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Amazon adorns New York subway with Nazi insignia

Technically Incorrect: To promote its new series "The Man in the High Castle," Amazon decides to confront strap hangers with Nazi and Japanese war symbolism. The ads are reportedly being pulled, but it's not clear by whom.

Chris Matyszczyk
3 min read

Technically Incorrect offers a slightly twisted take on the tech that's taken over our lives.



Katherine Lam/Twitter

How much in-your-face can New Yorkers stand? In their faces, that is.

Or even beneath their bottoms?

The city that boasts of its cosmopolitan, liberal mouthiness has been left a touch open-mouthed by the appearance of Nazi insignia all over its subway cars.

This isn't the work of some neo-Nazi anarchists desperate to foment fear and loathing. Instead, it's the work of Amazon -- whose work environment was said by The New York Times to foment fear and loathing.

Some subway cars enjoy not only Nazi insignia, but World War II era Japanese symbolism as well. It's all to sell the new Amazon series "The Man in the High Castle."

The show tries to imagine what America might have been like if it had lost that war.

Perhaps it's our fear-laden times, but some have shown upset at Amazon's propaganda, which was on the seats and walls of some subway cars. It doesn't include swastikas, preferring the Nazi Reichsadler eagle embedded in the American flag. There were also Japanese rising sun symbols.

A Twitter user with the handle @byKatherineLam for example tweeted: "42nd St shuttle to #TimesSquare covered in Nazi Germany and Imperial Japan symbols for @amazon ad. Is this ok?"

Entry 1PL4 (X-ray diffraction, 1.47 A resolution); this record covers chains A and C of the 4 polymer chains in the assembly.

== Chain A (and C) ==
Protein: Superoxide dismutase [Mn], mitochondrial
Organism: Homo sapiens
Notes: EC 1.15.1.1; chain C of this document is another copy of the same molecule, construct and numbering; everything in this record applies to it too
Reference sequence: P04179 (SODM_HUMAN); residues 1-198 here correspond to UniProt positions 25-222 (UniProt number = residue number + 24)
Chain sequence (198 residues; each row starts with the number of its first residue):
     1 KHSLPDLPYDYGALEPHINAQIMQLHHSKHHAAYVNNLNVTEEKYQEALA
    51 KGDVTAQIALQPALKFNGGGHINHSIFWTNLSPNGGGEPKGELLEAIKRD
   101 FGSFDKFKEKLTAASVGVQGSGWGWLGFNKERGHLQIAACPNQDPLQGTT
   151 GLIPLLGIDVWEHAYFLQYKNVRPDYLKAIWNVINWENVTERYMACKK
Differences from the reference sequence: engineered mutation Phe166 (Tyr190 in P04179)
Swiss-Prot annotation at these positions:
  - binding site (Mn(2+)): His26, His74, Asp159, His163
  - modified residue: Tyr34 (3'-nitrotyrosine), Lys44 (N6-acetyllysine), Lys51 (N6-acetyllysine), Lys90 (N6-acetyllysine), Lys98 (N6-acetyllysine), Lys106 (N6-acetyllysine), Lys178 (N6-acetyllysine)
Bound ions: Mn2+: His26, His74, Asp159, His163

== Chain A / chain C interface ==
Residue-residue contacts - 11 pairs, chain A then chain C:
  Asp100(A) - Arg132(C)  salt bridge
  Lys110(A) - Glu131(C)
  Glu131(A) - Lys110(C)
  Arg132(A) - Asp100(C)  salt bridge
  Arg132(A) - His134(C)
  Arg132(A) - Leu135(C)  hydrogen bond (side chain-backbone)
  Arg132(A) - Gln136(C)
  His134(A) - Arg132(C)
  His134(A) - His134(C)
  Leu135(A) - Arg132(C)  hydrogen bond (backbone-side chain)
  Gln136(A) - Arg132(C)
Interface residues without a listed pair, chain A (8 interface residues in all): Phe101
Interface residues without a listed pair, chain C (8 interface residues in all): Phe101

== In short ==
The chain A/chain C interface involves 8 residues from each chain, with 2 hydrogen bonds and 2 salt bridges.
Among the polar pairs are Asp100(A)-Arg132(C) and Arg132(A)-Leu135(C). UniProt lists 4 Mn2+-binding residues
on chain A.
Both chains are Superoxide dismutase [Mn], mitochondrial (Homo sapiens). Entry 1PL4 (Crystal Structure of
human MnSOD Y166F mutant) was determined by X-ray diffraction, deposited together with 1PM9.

The MTA didn't respond to my request for comment.

Initially, an MTA spokesman told Gothamist: "Unless you're saying that you believe Amazon is advocating for a Nazi takeover of the United States, then it meets the standards. They're advertising a show."

However, on Tuesday, Variety reported that Amazon was pulling the ads. Amazon would not confirm this when I contacted the company.

"Amazon Studios creates high-quality, provocative programming that spurs conversation," an Amazon spokeswoman told me. ''The Man in the High Castle,' based on an acclaimed novel, explores the impact to our freedoms if we had lost World War II. Like 'Transparent' and the movie 'Chi-Raq,' stories that society cares about often touch on important, thought-provoking topics. We will continue to bring this kind of storytelling to our customers."

Clearly, the MTA was under some political pressure to take down the ads. On Tuesday, New York Mayor Bill DeBlasio had railed against them.

"While these ads technically may be within MTA guidelines, they're irresponsible and offensive to World War II and Holocaust survivors, their families and countless other New Yorkers," he said in a statement reported by Politico.

Moreover, New York Gov. Andrew Cuomo issued a statement reported by the New York Post. "It's despicable," he said of the campaign. "I'm asking the company to take it down. If the company doesn't take it down, I'll direct the MTA to remove it." Some might wonder that this is exactly what happened.

"The Man in the High Castle" is based on the 1962 novel by Philip K. Dick. Editions of this book have featured the swastika on their covers.

Perhaps the sheer size and proliferation of these symbols on the subway made them feel a little too aggressive. It's surely possible, though, that those who created these ads suspected there might be exactly this sort of reaction.

Perhaps, indeed, they've already achieved their goal. I wonder if the show is any good.

Updated 7.43pm: Added comment from Amazon.